Choosing the Right Vac Truck for Your Application

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Choosing the Right Vac Truck for Your Application

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With the miles upon miles of subsurface utilities being installed, repaired or replaced every day, the methods by which contractors unearth underground utilities are always evolving. Soft digging using hydro or air excavation units to safely locate and daylight underground utilities has grown in popularity due to its safety and accuracy. As the market for these machines continues to grow with more manufacturers and models available, proper education is vital to choosing the right machine for your specific application.

How it works

Hydroexcavators use high-pressure water (air excavators use compressed air) to penetrate through dirt, while the unit’s vacuum system is used to remove loose ground contents in a process referred to as potholing. This soft excavation method can quickly expose underground utilities without damaging any conduits, pipes or lines in the process. When choosing the right truck, there are many factors to consider.

Vacuum blower

One of the first components to consider is the vacuum blower. Essentially, the vacuum blower creates the suction required to actually lift the debris out of the ground. When it comes to blowers, there are two types commonly associated with vacuum excavation: positive-displacement blowers and fan units.

With a positive-displacement blower, air enters the blower and is trapped within a cylinder until it is displaced through a discharge pipe. This blower type is a favored option for potholing since it maintains consistent velocity and airflow while in use, making it reliable regardless of application.

A fan blower typically uses rotating impellers or blades to increase the pressure or the air before discharging it. These units are less popular, because while they are capable of higher air flow, any change in pressure can drastically lessen overall air flow.

One of the metrics used to gauge air displacement is cfm, which stands for cubic feet per minute and is a measure of the volume of air being moved. The hose size required for each application is directly related to cfm. The larger the diameter of the hose, the more cfm is required in order to maintain suction. There should be enough strength so that all the debris makes it to the holding tank, and none of it falls and collects in the suction hose.

Larger, denser material will likely require a 6- or 8-inch system to keep the vacuum hose clear of debris. Lighter material, like dry sand or loose dirt would lend itself to an air application with a 4-inch system.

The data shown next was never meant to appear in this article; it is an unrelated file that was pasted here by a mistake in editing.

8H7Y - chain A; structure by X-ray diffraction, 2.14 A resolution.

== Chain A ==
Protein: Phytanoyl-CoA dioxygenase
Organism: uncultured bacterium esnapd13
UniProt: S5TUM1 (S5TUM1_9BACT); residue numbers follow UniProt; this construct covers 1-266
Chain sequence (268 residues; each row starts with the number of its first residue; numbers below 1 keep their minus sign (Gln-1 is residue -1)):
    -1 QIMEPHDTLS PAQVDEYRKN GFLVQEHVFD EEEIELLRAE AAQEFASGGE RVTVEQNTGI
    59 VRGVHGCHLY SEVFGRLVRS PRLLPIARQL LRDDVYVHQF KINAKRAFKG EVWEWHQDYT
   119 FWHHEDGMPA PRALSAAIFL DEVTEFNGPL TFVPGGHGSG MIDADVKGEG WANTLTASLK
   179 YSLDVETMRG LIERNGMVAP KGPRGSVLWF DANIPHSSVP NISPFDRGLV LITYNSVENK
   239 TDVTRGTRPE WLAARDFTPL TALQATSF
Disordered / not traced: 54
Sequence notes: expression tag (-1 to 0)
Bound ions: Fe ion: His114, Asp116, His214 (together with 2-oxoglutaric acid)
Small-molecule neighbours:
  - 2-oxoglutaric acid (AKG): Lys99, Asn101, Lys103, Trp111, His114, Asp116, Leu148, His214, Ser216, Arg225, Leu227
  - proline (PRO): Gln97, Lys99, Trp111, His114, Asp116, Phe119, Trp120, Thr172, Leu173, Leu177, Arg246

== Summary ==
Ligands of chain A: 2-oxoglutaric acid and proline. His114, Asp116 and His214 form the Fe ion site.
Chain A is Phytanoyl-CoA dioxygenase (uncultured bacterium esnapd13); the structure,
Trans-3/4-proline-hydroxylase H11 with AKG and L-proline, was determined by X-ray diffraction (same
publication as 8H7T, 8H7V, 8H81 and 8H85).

Inches of mercury (Hg) determines hydroexcavation vacuum pressure. Inches of mercury determines how much material can be lifted at once and how high into the vacuum tube the material can be pulled.

For example, 18 Hg is the lift involved to be able to pull a solid column of water 20 feet. More inches of mercury may be beneficial when dealing with heavy fluid or slurry, as this pressure allows more volume of material to be displaced before air induction would be required to maintain proper velocity and suction. Standard hydroexcavation units provide 18 Hg, but can be upgraded to 27 Hg, depending on the application and material being vacuumed.

What brand is right for you?

With a number of truck manufacturers in the hydro and air excavation market, the amount of vacuum power a truck delivers is very important, but there are other features worth considering, such as available water heaters, boom reach, directional discharge system, debris tank size, water system enclosures, safety, ease of operation, etc. Buyers should ask sales representatives questions regarding operation to ensure the unit will meet their application.

It is also important to consider the quality of support that can be expected after the sale when choosing a reliable equipment dealer. Whether selecting a truck as a rental or for direct purchase, Rock Rental offers a large variety of new and pre-owned equipment available for immediate delivery. Rock Rental works with nationally recognized financial institutions to assist you in obtaining the financing you need to get you into the equipment your business requires. Contact 833-482-7625 for more information or email


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